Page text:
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Presenting Project Management Fun-DasTM

GyanLahari 2016

PMIPCC board of directors (from left) Diwakar Konda, Pavan Chamarty, Poonam Srivastava, Kondal P., Srikanth Kamuni, Venkat C., Amit Kumar M., Nagini Chandramouli, Ravi Vurakaranam, S.G. Sriram, Suresh Kavili, Bhaskar Reddy G., and the emcee of the day, Srinivas Kopparapu, at the inaugural event.

PMI Pearl City Chapter (PMIPCC), Hyderabad hosted GyanLahari 2016, its annual regional conference, in July. The theme of this conference was “Project Management – An enabler to future proof your business.”

This one and a half day professional event provided an opportunity for project practitioners across industries, government, academia, and non-government organizations to exchange ideas on the emerging trends in project management. The conference explored how project management is critical to business success, and helps organizations increase customer advocacy and retention, manage business uncertainty, and foster innovation through disruption, thereby leading to future growth and change.

The conference had 300 professionals from diverse fields across the country. It was inaugurated by B.V. Mohan Reddy, founder and executive chairman of Cyient Ltd. and former chairman of the National Association of Software and Services Companies (NASSCOM). Keynote speakers included Commodore G. Prakash, Indian Navy, and K. Srinivas Rao, chief strategist and partner, thestrategist.com.

Networking Meeting

Members participating in "The Scrum Penny Game"
A networking meeting was held on 1 July that included a guest speaker, chapter updates, and a rewards and recognition program, followed by a networking dinner. The guest speaker slot was used to conduct a workshop on Featureban, a simple Kanban simulation. P.V. Suman Kumar, who is an enterprise trainer and coach for agile approaches for project management, conducted the workshop. During this session, members got an understanding of how to compare the techniques of Kanban, scrum and agile approach. Members participated in game-based learning, called ‘The Scrum Penny Game.’ Key takeaways from the game were:

  1. Smaller batches mean more value is delivered and workers spend more time working concurrently. Also the first value is delivered earlier to the customer.

  2. Removing impediments helps deliver more value without the team working any longer. They become more efficient.

  3. Prioritizing high value work improves value delivered to the customer even though the team works for the same amount of time.

Symposium on Manufacturing

Rajarama Rao B. welcoming delegates to the symposium
PMI Pune-Deccan India Chapter organized the second session in its series of project management symposiums on 18 June, which was titled, “Manufacturing, the Backbone of Vision India.”

Leaders and senior managers from leading organizations participated in the event as keynote speakers or delegates. The event attracted over 200 Tweets and over 100 Facebook comments, demonstrating the massive potential that web virtual collaboration technologies offer in reaching out to audience across the world and various communities.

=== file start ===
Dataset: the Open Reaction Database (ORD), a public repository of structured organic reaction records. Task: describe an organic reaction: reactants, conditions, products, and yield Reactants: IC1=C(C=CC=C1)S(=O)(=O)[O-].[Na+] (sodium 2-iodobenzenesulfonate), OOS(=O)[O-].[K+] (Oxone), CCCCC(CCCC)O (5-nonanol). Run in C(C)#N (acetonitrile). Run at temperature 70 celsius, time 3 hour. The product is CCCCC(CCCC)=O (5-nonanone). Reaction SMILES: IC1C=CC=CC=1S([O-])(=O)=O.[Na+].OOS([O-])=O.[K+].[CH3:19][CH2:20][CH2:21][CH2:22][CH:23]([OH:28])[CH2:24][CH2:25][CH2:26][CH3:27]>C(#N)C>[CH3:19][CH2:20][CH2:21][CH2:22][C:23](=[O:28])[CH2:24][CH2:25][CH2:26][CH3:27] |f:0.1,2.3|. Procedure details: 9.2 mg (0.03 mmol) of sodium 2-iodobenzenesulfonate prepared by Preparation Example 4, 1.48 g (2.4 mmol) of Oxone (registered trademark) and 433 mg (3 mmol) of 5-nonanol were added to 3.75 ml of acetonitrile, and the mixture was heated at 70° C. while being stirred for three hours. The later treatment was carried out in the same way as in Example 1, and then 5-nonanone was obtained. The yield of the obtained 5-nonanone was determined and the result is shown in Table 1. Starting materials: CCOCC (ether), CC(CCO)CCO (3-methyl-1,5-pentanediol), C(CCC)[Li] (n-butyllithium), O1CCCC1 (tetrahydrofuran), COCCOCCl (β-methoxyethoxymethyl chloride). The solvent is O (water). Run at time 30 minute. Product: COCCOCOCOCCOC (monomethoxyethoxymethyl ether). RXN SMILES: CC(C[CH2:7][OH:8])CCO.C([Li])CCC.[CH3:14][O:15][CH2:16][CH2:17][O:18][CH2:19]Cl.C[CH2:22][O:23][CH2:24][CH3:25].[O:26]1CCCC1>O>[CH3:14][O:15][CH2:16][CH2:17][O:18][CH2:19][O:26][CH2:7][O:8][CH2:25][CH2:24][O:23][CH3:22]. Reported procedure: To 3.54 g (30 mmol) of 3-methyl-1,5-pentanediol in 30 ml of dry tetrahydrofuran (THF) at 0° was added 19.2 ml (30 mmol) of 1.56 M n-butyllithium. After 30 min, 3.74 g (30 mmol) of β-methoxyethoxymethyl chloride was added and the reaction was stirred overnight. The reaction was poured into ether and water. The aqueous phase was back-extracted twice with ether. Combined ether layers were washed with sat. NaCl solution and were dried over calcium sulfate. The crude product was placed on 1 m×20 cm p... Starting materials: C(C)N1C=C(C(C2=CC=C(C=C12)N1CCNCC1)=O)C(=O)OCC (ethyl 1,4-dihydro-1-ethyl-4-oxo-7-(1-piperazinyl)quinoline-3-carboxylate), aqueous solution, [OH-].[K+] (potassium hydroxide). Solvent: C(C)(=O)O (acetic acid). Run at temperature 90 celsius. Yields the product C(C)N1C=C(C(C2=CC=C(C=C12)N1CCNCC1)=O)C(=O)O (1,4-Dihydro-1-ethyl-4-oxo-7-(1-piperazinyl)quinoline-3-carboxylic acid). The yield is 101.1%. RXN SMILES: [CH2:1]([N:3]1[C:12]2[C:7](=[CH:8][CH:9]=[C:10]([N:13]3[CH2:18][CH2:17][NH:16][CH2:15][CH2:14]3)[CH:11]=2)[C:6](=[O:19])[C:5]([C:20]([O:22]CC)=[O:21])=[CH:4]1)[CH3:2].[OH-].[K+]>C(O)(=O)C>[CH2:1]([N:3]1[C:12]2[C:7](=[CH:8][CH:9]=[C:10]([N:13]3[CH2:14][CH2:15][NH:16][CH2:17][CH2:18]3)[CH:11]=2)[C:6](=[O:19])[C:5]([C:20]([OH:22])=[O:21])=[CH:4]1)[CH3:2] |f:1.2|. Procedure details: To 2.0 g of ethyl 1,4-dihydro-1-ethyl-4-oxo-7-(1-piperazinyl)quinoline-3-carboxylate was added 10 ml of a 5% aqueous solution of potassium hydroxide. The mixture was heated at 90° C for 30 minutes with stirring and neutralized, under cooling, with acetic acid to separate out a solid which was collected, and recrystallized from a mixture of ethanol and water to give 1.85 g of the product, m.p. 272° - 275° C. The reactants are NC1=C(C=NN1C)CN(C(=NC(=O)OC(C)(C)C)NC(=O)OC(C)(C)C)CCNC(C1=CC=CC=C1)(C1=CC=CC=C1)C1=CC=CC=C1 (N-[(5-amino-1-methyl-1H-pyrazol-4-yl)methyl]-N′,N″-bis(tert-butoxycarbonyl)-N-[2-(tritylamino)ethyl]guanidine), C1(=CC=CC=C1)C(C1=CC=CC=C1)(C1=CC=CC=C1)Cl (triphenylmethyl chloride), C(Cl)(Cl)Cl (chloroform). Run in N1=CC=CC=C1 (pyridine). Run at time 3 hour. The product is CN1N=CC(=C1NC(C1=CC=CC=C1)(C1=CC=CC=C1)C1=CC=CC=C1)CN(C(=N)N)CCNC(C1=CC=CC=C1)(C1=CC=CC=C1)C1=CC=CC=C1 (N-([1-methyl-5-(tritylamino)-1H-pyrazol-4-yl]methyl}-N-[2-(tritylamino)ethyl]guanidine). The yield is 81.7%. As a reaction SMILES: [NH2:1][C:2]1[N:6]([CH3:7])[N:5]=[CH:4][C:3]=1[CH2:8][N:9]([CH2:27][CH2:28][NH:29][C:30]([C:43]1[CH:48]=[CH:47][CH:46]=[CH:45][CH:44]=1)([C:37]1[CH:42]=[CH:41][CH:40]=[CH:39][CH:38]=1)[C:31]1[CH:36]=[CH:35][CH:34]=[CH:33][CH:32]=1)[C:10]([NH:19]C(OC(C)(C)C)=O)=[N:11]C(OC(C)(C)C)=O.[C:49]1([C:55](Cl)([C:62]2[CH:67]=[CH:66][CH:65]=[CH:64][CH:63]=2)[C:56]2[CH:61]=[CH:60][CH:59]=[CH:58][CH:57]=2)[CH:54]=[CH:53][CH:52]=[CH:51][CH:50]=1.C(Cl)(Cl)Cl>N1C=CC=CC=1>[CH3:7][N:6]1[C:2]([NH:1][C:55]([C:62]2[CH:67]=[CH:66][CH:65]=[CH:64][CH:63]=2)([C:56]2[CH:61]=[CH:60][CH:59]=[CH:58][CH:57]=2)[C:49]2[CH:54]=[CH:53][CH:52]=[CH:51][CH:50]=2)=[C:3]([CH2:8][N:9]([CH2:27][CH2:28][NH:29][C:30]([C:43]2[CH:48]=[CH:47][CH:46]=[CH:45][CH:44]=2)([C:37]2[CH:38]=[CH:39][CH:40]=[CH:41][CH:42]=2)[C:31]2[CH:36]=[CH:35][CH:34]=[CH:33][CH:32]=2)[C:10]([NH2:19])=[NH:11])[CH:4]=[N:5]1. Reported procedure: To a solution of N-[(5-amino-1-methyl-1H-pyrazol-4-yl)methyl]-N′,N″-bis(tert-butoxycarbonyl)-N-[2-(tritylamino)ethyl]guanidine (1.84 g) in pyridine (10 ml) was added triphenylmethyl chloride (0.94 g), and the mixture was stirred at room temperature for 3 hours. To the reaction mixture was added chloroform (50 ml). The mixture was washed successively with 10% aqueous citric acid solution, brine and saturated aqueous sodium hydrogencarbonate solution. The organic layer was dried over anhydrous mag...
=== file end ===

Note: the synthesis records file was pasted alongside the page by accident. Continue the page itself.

Partha Ghose delivering the keynote address
The conference started with an enactment that showcased the current situation of the manufacturing sector in India, i.e. the overburdened backbone of India and how project management can help streamline the processes and mitigate the challenges.

Rajaram Rao Bannengala, vice president – Programs, PMI Pune-Deccan India chapter welcomed the guests and delegates. This was followed by a keynote by Partha S. Ghose, president and chief of Projects, Kalyani Steels Ltd. He threw light on the use of project management to improve efficiency in the manufacturing sector. On the Government of India’s ‘Make in India’ initiative, he said the timing was perfect as India would reach its prime with a young manpower by 2020. The second keynote speaker was Dr. Abhay Kulkarni, director, the Institute of Industrial and Computer Management and Research, Pune, who gave his perspective on project management in manufacturing. There was an “elevator speech” by Amit Jadhav, director, Modelcam Technologies Private Limited in which he touched upon how the way people use technology is going to change by 2020.

Invited guests Girish Kelkar, founder director, V3C3E3 Consultants spoke about the risks and challenges that ‘Make in India’ will face in the coming years. Prakash Avchat, former general manager, Tata Motors shared his perspective on the role of a project engineer in emerging India.

The team behind the symposium
The delegates took part in an innovative session, “Connecting Dots,” during the breakout session in which delegates were divided in groups and assigned the task of building the model of a travel bus. This helped the teams understand planning and execution in the manufacturing sector.

This was followed by a panel discussion on the symposium theme by Sushma Bhayani, global business development & delivery leader, IBM India Pvt. Ltd., Mangesh Ashtekar, operation manager, Forbes Marshal, Mohan Nair, president, IIMM, and Rajaram Krishnaswami, consultant and trainer).

(Chapter news was contributed by Ashutosh Nadkarni and Nagini Chandramouli, PMP, ACP.)
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